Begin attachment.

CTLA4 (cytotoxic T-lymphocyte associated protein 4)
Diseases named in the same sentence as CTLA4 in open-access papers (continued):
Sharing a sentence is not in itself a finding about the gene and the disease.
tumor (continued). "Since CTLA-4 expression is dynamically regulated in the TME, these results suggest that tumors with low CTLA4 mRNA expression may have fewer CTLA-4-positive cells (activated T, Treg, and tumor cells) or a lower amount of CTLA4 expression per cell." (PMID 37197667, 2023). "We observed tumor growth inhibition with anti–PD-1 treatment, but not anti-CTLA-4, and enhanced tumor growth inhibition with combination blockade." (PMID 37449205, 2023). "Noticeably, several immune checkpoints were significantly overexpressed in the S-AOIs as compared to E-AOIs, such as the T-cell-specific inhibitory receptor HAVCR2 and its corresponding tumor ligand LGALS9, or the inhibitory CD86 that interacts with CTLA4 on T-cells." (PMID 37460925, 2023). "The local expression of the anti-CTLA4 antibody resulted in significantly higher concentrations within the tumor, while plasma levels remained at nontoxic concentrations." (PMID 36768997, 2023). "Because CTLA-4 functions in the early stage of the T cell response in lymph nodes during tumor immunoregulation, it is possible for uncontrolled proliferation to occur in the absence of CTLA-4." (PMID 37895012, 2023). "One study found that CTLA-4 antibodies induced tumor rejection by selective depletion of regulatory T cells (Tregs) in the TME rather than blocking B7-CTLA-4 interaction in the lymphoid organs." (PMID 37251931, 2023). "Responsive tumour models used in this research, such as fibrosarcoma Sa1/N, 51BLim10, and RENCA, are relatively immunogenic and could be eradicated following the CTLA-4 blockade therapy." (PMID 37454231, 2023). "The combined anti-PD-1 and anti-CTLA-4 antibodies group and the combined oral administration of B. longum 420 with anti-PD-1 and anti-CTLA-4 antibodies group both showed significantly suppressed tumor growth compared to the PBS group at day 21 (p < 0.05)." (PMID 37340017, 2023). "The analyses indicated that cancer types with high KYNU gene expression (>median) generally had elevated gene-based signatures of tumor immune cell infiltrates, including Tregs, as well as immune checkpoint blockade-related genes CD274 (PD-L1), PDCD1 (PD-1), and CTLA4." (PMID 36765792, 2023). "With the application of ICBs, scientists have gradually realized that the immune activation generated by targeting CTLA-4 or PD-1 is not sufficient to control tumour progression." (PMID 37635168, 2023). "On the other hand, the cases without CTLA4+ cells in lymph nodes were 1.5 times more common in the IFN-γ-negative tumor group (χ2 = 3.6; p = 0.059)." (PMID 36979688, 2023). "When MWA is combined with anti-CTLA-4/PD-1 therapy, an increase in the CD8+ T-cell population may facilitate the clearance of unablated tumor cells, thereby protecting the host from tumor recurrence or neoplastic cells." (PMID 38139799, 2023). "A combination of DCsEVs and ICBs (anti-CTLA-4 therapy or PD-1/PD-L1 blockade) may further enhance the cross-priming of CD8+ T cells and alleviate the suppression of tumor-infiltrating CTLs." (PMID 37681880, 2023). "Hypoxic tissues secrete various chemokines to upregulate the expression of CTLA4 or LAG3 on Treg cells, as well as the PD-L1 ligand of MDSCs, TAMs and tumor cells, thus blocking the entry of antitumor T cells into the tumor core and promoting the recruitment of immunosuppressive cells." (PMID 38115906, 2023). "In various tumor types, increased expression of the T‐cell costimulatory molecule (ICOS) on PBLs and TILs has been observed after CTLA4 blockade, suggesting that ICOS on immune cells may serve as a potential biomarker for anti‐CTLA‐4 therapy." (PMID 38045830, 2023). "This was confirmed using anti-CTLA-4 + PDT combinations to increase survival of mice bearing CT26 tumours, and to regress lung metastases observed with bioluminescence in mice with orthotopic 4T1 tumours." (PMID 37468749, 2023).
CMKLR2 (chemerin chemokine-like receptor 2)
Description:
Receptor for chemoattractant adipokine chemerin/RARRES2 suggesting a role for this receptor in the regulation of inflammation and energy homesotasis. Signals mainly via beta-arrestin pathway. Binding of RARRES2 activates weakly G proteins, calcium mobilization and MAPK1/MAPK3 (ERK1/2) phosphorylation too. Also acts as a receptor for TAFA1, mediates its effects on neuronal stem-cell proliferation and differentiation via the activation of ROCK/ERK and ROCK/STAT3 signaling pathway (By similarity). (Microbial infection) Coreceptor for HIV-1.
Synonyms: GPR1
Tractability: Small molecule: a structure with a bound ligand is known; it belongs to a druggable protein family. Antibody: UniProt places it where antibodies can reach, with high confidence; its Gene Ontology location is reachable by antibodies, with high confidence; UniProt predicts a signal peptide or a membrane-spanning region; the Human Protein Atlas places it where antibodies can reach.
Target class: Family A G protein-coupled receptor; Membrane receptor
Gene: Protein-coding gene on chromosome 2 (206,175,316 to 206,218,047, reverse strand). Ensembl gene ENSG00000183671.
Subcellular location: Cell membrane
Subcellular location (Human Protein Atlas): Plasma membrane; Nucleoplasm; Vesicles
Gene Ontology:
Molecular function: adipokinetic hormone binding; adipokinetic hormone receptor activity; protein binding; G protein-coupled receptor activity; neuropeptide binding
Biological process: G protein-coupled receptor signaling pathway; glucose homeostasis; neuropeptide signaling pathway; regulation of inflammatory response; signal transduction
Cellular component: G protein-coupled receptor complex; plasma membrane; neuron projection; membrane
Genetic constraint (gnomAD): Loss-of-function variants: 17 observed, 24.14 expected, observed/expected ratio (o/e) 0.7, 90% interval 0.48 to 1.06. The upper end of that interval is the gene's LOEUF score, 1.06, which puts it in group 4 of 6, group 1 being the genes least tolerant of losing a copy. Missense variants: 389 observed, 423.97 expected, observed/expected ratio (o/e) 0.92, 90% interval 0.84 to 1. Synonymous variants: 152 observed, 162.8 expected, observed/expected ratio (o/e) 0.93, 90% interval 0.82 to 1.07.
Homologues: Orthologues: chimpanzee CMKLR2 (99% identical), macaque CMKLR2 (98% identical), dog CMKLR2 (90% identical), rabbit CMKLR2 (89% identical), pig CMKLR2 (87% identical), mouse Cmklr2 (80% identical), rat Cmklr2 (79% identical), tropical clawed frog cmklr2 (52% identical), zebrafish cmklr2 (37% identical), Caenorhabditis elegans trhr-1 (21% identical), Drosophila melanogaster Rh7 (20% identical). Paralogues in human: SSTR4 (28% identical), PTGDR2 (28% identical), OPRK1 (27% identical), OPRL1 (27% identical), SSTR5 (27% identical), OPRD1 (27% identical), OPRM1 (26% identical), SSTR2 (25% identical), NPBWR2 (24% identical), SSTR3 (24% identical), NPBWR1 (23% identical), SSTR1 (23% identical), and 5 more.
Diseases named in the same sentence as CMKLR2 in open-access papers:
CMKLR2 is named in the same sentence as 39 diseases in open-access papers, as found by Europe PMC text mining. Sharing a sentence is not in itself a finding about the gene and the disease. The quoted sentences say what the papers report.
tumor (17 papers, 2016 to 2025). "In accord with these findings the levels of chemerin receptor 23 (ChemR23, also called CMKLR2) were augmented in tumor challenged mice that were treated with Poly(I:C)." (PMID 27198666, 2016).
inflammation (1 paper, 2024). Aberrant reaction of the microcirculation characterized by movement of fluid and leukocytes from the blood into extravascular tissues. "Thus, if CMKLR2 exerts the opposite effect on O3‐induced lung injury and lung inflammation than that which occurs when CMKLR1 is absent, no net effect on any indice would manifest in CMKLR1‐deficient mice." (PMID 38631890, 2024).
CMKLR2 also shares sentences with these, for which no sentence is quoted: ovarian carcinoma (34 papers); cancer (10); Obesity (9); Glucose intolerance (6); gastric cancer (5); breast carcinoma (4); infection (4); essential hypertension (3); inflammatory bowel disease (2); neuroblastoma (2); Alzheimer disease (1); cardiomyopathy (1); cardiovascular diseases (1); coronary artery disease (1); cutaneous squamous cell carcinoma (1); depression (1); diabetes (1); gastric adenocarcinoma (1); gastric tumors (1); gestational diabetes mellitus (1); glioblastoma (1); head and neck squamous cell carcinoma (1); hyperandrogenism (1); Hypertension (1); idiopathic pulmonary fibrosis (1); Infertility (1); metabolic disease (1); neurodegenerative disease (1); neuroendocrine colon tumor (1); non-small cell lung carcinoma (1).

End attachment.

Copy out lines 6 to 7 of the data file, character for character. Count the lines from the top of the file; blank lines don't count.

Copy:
Description:
Receptor for chemoattractant adipokine chemerin/RARRES2 suggesting a role for this receptor in the regulation of inflammation and energy homesotasis. Signals mainly via beta-arrestin pathway. Binding of RARRES2 activates weakly G proteins, calcium mobilization and MAPK1/MAPK3 (ERK1/2) phosphorylation too. Also acts as a receptor for TAFA1, mediates its effects on neuronal stem-cell proliferation and differentiation via the activation of ROCK/ERK and ROCK/STAT3 signaling pathway (By similarity). (Microbial infection) Coreceptor for HIV-1.